Convert a file into a sparse file. Concatenate multiple files and/or stdin in into a sparse file. (assuming, of course, your Operating System and filesystem support sparse files)

sparse.c (3.8KB)

what is a sparse file?

Here's a non-sparse file filled with zeroes:

$ dd if=/dev/zero of=zeroes count=1000
$ ls -l zeroes
-rw-r--r--    1 emikulic users      512000 Dec 29 08:39 zeroes
$ du zeroes
504     zeroes

On a UFS-like filesystem, create a file, seek forwards into an area that doesn't exist yet, and write something. The size of the file will extend to cover everything up to the end of what you wrote. The space between the beginning of the file and the beginning of your data will be filled with zeroes, but these zeroes will not be written out to disk blocks and will not use disk space. UFS will remember there are zeroes there by writing this down in the inode and whatever indirect blocks would normally point to those zeroed-out disk blocks.

$ dd if=/dev/zero of=sparse count=1 seek=999
$ ls -l sparse
-rw-r--r--    1 emikulic users      512000 Dec 29 08:39 sparse
$ du sparse
8       sparse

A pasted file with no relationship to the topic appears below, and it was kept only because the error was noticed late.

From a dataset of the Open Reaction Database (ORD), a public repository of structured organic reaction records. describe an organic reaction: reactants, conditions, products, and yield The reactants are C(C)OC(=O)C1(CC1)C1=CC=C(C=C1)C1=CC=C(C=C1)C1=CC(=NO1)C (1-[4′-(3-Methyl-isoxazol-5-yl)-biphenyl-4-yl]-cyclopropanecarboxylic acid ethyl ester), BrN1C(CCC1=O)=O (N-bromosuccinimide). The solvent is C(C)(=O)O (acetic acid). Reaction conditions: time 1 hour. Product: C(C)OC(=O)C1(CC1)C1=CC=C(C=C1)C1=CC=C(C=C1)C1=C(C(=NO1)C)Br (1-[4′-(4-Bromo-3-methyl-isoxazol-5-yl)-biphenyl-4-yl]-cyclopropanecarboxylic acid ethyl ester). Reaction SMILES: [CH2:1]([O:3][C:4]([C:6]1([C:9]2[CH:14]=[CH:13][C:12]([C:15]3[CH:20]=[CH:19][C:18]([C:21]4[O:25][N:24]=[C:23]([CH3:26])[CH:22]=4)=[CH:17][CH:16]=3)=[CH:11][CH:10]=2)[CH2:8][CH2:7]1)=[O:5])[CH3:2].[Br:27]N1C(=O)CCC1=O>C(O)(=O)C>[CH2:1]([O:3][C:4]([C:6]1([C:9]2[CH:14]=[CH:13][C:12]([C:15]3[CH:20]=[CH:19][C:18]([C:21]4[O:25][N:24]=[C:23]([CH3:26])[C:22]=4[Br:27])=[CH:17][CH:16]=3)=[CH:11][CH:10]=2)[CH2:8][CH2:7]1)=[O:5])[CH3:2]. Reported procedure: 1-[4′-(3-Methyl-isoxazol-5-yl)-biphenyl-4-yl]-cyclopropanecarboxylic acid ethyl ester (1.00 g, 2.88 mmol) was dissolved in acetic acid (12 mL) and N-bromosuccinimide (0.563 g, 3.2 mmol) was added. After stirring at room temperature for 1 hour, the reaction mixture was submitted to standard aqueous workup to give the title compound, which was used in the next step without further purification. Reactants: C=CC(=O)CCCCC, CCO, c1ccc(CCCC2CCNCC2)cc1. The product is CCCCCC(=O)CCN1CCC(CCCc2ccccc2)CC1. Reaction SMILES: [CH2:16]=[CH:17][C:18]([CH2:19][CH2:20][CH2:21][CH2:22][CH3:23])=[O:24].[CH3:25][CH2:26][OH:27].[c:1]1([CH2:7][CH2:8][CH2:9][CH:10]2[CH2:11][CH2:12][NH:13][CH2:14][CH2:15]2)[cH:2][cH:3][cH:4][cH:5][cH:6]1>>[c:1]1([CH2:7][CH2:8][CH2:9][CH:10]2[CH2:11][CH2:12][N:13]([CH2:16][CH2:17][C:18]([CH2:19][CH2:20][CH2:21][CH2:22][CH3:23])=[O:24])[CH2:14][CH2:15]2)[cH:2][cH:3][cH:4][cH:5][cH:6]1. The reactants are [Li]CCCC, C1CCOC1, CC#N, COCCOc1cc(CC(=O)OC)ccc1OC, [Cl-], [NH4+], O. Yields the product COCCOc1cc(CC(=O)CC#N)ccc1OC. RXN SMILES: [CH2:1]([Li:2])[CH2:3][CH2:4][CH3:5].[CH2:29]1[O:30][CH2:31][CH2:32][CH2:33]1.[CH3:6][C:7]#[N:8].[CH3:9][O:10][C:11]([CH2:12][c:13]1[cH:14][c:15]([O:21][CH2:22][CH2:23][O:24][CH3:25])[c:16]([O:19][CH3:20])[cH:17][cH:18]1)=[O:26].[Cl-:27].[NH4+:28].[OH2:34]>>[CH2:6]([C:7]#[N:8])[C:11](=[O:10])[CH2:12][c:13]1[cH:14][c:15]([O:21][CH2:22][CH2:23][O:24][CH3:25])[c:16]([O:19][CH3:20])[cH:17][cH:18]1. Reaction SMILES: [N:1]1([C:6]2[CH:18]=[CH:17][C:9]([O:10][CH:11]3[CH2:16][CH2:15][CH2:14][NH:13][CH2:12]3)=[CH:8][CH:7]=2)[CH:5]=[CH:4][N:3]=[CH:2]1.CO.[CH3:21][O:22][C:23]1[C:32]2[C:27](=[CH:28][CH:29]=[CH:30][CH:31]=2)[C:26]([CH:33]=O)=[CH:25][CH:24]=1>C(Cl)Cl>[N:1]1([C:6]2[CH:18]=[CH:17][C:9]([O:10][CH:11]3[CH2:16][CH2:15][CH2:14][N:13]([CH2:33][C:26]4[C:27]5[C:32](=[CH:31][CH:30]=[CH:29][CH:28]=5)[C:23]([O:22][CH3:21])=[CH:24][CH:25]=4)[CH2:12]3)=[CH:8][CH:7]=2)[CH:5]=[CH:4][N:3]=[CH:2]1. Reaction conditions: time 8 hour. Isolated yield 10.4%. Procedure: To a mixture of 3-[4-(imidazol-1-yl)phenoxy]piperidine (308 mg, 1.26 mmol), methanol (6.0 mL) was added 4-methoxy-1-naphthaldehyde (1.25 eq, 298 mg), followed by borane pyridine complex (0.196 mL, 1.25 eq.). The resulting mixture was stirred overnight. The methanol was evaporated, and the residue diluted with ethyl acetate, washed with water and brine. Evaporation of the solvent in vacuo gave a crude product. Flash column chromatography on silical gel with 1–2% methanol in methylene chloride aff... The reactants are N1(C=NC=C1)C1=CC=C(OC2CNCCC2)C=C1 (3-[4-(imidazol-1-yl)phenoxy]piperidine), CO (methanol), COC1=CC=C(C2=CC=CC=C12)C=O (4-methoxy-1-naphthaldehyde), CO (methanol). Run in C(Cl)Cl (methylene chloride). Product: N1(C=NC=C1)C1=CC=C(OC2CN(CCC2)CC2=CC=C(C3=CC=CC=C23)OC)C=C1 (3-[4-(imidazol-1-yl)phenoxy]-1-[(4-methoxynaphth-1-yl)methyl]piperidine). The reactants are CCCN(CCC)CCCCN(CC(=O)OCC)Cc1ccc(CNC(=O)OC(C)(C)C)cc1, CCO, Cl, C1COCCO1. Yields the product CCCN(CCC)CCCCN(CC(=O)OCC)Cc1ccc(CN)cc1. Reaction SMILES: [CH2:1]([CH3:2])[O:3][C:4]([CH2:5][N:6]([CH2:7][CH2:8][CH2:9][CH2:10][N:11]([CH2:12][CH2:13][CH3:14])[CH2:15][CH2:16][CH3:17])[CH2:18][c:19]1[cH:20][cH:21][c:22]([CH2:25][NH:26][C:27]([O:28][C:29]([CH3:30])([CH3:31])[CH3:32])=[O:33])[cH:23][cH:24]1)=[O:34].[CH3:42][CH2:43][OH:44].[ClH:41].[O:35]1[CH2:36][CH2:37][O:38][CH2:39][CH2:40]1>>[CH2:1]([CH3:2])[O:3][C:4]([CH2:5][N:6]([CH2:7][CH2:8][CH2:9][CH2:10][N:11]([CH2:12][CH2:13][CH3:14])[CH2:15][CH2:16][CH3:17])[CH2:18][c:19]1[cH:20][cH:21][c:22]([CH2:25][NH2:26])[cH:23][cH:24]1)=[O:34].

sparse is a utility that reads regular files with blocks of zeroes in them and writes them out as sparse files.


$ time sparse 1.?.part 1.??.part outfile.sparse
real    0m26.993s
user    0m0.977s
sys     0m2.281s

$ time cat 1.?.part 1.??.part > outfile.plain
real    0m42.154s
user    0m0.102s
sys     0m4.516s

$ du outfile.sparse outfile.plain
40560   outfile.sparse
155012  outfile.plain

$ cat whatever.* | sparse - outfile.from.stdin

performance notes

Reading from files always clocks out a little faster than reading from stdin. Avoid piping things into sparse when you don't actually need to.

Just to be really clear:

$ sparse in out

is faster than:

$ sparse - out < in


$ cat in | sparse - out

or any variation thereof.

sparse reads and writes chunks of the same size. I tried modifying the reading code so that it used a huge read buffer, made fewer read() calls, and juggled partial and full blocks around. It ran slower than the naïve version. The change was rolled back.

I tried modifying the reading code to use mmap() instead of read() where possible. It increased time spent in userland, decreased time spent in the kernel, and overall had no effect on the runtime. This change was also rolled back.

what do I do with this?

That's up to you, really.

I've used it for sparsifying partially downloaded files made by BitTorrent and Overnet. Note that the mainline BitTorrent client, running on Unix, will create sparse files by default. This utility is only useful if you've copied or transferred a partially downloaded file from somewhere, thereby expanding the zeroes.

Sparse files require less CPU time and less IO time to read and write compared to non-sparse files full of zeroes.